predators, Orwick said.
Without the mobile housing
and monthly wage provisions,
those operations couldn’t af-
ford the labor, he said.
“If we don’t have mobile
housing, the herder program
won’t work no matter what
else” is in the provisions, he
It would take most of a day
for workers to drive to and
from remote areas from per-
manent housing, and operators
couldn’t hire enough workers
to be near the animals at all
times, he said.
The special procedures
have always been informal
guidelines and have never
gone through the rule-making
A memorandum of under-
standing, making changes to
the beef current checkoff, was
signed March 13 in Denver by
seven of the eight organizations
working for checkoff reform.
The memo requests an addi-
tional $1 per head assessment,
doubling the existing $1 per
head assessment, each time both
beef and dairy cattle are sold
throughout their lifetime.
The additional money will
generate more resources for beef
promotion and research, said
Scott Stuart, president and CEO
of National Livestock Producers
Association and co-chairman
of the Beef Checkoff Enhance-
ment Working Group.
“It’s absolutely something to
celebrate,” Stuart said.
The organizations involved in
the working group came togeth-
er more than three years ago to
bring meaningful change to the
checkoff and provide for addi-
tional needed resources, he said.
Raising more money for
beef promotion and research has
been a goal for most industry
organizations for some time, but
lack of consensus on how the
program is operated has stymied
Unveiled last fall, the pro-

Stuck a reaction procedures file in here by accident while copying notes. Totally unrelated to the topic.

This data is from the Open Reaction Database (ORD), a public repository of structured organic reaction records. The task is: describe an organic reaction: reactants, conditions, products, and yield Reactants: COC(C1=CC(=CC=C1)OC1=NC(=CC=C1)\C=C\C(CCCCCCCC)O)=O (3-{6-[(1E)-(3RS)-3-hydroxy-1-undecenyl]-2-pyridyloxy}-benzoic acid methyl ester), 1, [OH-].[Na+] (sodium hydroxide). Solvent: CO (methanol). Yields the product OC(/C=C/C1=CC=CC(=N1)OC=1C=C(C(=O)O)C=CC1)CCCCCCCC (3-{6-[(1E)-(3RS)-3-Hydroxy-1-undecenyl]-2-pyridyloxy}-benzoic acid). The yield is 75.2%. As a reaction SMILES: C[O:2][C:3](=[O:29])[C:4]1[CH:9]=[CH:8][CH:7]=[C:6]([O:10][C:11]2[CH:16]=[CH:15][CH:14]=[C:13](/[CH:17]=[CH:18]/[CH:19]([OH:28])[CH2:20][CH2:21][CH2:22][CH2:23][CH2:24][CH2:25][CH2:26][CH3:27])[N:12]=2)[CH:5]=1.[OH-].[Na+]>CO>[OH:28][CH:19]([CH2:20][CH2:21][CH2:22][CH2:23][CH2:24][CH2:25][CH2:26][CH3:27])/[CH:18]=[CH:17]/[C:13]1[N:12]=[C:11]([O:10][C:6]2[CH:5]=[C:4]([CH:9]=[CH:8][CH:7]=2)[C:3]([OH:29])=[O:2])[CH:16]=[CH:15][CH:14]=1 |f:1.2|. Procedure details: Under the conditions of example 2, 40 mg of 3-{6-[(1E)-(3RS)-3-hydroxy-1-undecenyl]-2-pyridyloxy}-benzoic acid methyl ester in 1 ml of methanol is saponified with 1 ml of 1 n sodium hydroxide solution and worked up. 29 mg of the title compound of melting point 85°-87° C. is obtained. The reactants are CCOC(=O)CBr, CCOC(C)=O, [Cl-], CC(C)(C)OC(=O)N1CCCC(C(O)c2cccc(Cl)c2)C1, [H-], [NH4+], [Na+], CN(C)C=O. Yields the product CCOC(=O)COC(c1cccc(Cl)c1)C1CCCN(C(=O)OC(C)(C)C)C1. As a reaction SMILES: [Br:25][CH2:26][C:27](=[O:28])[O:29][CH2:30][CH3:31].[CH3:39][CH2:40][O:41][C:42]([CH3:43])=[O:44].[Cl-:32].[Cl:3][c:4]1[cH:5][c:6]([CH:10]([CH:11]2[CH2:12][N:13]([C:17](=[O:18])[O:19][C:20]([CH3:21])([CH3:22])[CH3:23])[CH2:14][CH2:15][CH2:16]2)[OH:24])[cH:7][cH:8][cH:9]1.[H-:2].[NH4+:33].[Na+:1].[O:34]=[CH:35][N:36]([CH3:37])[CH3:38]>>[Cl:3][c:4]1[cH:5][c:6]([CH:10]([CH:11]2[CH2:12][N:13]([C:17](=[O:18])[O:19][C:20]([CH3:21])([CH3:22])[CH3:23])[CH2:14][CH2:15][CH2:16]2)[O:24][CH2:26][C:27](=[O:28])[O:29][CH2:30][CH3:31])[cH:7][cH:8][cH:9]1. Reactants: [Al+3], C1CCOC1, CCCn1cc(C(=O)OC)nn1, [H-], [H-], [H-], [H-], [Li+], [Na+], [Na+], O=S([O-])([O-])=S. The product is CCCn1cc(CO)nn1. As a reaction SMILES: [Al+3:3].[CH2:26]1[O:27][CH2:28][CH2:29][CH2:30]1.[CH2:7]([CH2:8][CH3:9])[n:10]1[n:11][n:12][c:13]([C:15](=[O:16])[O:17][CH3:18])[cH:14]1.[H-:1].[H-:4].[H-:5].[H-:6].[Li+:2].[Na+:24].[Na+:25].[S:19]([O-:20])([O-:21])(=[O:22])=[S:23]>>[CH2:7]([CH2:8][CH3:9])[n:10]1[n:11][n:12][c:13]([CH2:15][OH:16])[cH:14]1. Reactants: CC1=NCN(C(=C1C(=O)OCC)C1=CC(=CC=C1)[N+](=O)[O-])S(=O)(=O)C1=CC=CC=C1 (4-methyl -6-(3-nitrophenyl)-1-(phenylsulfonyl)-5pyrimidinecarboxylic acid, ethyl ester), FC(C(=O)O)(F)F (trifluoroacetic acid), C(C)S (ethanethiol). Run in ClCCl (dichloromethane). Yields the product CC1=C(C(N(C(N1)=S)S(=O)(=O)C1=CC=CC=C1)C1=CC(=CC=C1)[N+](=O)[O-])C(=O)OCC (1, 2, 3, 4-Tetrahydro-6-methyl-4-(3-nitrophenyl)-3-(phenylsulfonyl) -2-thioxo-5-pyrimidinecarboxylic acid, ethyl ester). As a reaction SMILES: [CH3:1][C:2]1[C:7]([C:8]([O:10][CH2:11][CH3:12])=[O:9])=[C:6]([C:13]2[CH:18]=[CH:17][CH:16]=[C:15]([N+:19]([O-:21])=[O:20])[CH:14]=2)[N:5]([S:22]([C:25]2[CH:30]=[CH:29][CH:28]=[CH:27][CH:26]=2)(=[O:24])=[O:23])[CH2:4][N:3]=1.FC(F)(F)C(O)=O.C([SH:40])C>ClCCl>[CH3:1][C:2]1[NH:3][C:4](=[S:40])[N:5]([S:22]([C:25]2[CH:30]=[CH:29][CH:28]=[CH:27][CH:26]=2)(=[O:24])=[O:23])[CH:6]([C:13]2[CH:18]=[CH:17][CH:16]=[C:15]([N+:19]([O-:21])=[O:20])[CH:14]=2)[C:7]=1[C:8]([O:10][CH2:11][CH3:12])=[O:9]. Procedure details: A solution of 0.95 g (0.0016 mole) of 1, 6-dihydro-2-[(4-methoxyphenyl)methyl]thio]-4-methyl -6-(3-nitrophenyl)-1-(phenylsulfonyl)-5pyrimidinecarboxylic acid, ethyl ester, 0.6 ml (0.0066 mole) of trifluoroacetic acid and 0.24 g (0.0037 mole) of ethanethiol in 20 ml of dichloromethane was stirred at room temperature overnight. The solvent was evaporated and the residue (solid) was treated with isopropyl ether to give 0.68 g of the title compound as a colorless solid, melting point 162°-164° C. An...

posal met with more pushback.
The National Farmers Union
withdrew from the working
group, and fellow working
group member U.S. Cattlemen’s
Association refused to support
Both contend the plan fails
to make any meaningful struc-
tural reform to how the checkoff
operates. They contend there’s a
conflict of interest in allowing
national lobbying organizations
contracting for checkoff dollars
to participate in the nominating
committee that selects mem-
bers of the operating committee,
which decides who receives
Their primary concern has
been with National Cattlemen’s
Beef Association’s influence in
the checkoff program through
its state affiliates, the Federation
of State Beef Councils, which
serve on the nominating com-
mittee and hold half the seats on
the operating committee.
Stuart said he understands
the concerns, but the working
committee looked at whether
the checkoff needed to be torn
apart and completely rebuilt.
The group looked at structur-
al changes, he said, and seven of
the eight organizations feel the
checkoff has “a very workable
structure,” with capable people
serving on the committees and a
number of qualified contractors.
But it did make changes to
make the structure more inclu-
sive, he said.
Currently, the nominating
committee consists of seven
members from The Federation
of State Beef Councils and eight
members from the Cattlemen’s
Beef Board. The MOU changes
that structure to include seven
members each from the Cattle-
men’s Beef Board, the Federa-
tion of State Beef Councils and
industry organizations at large,
“It opens up the process to
make it more transparent, more
inclusive,” he said.
But Jon Wooster, U.S. Cat-
tlemen’s Association past presi-
dent, said the MOU compounds
the conflict of interest concern
by putting national organiza-
tions that are contracting for
checkoff dollars on the nominat-